Leading a team

Like your favorite sports team, building a successful design team requires different approaches for each individual while creating a culture that works for all.

I’ve had the privilege of leading design teams both formally and informally. I consistently observed that teams strive for balance between creating work, evolving skill sets, and building community. Through supporting individual needs, I strived for a scenario where team members eventually didn’t need me and moved on to a different challenge. Typically, folks will come back for guidance and input.

Adapting to differences

There are certainly differences across team members, not the least of which is motivation. How I’m motivated largely doesn’t map to how team members are motivated, be it a title change, salary increase, conversion to full-time, recognition, or type of work. Some folks prefer to express their thoughts via words while others want to chat. Lean into those differences.

Additionally, designers of different experience levels may require varying maintenance schedules. The more tenured designer may simply need casual check-ins while more junior members need a steadier hand towards developing their craft.

Building a consistent culture

Regardless of the individual, I’ve found that creating a supportive team environment with a strong culture is a consistent desire. Teammates find safety in sharing their work, struggles, and perhaps their personal lives amongst the group. Sometimes a simple push from a teammate can be enough to create change in another’s work.

Another similarity comes with structure – team members desire design reviews, or 1:1 meetings, or perhaps an entire meeting series that does not require my attendance. Having reliable, repeatable gatherings helps build confidence in team members and provides opportunities to develop better skills of presenting, writing, and critiquing.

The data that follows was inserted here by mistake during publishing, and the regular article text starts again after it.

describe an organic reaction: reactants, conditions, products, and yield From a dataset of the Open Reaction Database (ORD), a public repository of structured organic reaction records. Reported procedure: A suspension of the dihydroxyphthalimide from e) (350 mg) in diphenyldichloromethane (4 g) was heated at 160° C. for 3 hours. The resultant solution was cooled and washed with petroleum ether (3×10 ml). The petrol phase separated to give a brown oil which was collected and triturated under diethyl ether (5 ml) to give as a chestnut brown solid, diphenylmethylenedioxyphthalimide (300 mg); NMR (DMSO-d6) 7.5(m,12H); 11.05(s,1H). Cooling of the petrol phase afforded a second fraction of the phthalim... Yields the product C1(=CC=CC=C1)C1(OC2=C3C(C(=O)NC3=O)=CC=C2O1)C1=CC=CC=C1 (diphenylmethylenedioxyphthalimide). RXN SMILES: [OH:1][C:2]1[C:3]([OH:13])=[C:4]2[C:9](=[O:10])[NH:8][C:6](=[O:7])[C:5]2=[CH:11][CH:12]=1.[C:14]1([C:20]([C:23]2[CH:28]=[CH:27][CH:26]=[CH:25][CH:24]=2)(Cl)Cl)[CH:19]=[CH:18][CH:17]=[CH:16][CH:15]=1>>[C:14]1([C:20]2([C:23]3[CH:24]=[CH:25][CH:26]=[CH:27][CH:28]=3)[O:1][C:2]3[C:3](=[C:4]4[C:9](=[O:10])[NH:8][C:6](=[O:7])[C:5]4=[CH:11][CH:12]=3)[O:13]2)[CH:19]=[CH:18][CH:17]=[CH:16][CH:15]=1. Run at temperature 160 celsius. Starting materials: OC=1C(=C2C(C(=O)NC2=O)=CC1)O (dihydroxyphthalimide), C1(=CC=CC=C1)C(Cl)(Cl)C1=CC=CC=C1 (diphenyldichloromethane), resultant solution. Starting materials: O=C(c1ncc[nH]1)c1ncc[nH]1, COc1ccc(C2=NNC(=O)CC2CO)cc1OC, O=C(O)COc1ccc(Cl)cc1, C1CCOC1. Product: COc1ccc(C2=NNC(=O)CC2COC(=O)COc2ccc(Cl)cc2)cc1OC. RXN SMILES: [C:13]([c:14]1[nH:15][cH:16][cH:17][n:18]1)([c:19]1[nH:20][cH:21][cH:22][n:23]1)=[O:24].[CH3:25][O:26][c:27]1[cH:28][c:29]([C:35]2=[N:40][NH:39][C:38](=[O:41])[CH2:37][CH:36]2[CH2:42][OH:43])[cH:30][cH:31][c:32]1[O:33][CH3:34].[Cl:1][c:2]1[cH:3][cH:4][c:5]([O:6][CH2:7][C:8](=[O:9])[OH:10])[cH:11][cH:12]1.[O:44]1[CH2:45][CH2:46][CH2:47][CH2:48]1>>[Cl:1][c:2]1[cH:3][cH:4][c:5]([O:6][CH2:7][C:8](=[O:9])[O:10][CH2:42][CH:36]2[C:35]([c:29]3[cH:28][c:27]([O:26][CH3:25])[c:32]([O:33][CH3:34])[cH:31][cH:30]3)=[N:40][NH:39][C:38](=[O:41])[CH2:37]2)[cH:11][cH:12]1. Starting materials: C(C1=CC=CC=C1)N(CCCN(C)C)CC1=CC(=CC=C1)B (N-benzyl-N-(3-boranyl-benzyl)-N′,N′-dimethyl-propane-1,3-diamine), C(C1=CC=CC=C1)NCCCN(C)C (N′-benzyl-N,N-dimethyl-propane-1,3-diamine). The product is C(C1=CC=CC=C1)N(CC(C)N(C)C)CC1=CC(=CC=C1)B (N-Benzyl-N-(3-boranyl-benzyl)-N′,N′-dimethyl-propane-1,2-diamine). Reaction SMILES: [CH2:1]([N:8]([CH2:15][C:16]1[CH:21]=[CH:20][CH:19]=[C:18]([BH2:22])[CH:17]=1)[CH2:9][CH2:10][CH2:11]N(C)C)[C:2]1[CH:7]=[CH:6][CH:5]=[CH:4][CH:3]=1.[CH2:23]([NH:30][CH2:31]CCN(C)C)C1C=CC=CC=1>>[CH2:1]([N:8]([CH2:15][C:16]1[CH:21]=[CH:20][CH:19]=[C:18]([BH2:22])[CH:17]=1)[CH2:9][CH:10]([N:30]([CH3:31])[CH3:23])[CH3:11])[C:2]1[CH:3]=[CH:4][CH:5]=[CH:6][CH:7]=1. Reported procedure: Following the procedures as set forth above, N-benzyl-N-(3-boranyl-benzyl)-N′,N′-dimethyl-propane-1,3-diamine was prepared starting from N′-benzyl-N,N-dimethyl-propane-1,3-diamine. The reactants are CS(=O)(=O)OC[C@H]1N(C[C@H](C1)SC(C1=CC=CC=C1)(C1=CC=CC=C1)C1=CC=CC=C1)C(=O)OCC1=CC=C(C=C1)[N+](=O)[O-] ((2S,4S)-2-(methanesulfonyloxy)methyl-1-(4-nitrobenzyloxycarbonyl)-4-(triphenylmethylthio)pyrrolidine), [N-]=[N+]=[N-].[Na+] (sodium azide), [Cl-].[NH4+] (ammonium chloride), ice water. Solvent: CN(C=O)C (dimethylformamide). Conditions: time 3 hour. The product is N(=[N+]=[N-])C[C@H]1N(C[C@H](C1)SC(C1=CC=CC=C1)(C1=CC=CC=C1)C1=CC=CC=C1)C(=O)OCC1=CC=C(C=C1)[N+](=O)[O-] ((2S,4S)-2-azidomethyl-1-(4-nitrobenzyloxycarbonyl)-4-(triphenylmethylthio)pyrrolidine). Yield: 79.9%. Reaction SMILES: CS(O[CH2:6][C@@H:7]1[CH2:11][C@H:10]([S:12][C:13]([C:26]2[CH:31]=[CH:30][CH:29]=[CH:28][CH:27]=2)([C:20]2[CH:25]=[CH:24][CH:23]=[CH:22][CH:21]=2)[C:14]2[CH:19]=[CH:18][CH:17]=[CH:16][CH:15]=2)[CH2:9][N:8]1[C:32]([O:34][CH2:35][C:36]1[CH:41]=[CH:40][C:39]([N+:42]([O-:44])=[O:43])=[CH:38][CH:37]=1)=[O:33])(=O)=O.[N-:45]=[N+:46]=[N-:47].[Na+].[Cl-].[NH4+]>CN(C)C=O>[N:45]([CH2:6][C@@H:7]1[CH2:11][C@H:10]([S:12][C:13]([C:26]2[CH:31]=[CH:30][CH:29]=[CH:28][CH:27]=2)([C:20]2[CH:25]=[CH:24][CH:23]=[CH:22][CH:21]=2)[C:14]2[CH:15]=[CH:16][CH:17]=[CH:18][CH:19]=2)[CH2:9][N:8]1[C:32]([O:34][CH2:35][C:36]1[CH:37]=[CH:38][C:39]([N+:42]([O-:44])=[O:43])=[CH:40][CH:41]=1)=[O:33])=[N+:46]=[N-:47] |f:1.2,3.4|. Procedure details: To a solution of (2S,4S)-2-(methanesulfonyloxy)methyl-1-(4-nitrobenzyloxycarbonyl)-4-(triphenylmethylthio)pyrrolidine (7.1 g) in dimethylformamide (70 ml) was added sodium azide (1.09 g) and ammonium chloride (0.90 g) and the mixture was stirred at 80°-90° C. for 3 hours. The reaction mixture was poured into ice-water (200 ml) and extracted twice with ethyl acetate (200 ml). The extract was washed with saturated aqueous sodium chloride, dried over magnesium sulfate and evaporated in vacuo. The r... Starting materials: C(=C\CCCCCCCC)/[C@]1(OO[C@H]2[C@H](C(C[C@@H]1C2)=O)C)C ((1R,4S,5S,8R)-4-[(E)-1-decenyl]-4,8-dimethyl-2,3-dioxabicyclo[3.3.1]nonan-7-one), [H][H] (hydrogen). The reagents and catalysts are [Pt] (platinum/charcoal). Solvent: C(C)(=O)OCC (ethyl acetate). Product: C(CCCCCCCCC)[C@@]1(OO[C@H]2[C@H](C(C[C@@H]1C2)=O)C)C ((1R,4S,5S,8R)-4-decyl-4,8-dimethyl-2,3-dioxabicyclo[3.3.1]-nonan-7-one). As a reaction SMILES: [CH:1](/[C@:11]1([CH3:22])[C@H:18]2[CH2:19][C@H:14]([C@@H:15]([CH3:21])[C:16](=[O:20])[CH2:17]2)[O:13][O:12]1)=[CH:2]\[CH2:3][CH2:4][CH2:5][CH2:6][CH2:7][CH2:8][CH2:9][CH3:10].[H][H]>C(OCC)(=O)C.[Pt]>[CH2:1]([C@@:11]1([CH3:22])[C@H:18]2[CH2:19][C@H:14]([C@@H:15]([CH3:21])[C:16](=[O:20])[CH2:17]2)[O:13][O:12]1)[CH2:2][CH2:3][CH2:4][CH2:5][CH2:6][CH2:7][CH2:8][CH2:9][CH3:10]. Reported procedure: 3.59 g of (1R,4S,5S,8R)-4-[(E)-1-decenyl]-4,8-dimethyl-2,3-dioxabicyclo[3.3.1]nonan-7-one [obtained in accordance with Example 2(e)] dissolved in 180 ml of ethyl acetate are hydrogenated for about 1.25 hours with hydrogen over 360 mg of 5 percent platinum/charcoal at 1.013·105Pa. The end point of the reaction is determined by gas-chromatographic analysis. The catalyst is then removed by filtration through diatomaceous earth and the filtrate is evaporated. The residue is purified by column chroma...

The fundamentals

No matter the designer, I try to show leadership with several tenants:

  • lean on folks to be themselves, building their own career path,
  • give team members what they need, be it an ear to listen, a stern work critique, or suggestions on how to improve their craft,
  • build connections that go beyond work, like learning about families, hobbies, and future plans,
  • know that sometimes my role is simply to be a therapist,
  • introduce designers to new people across disciplines, and
  • let them run the show as much as possible.

What a treat it is to help develop fellow designers and guide them through their careers. I’ve learned that flexibility and versatility help for individual relationships, while building a strong, consistent culture helps the entire unit.

Let’s go team!

Illustration: Conference Vectors by Vecteezy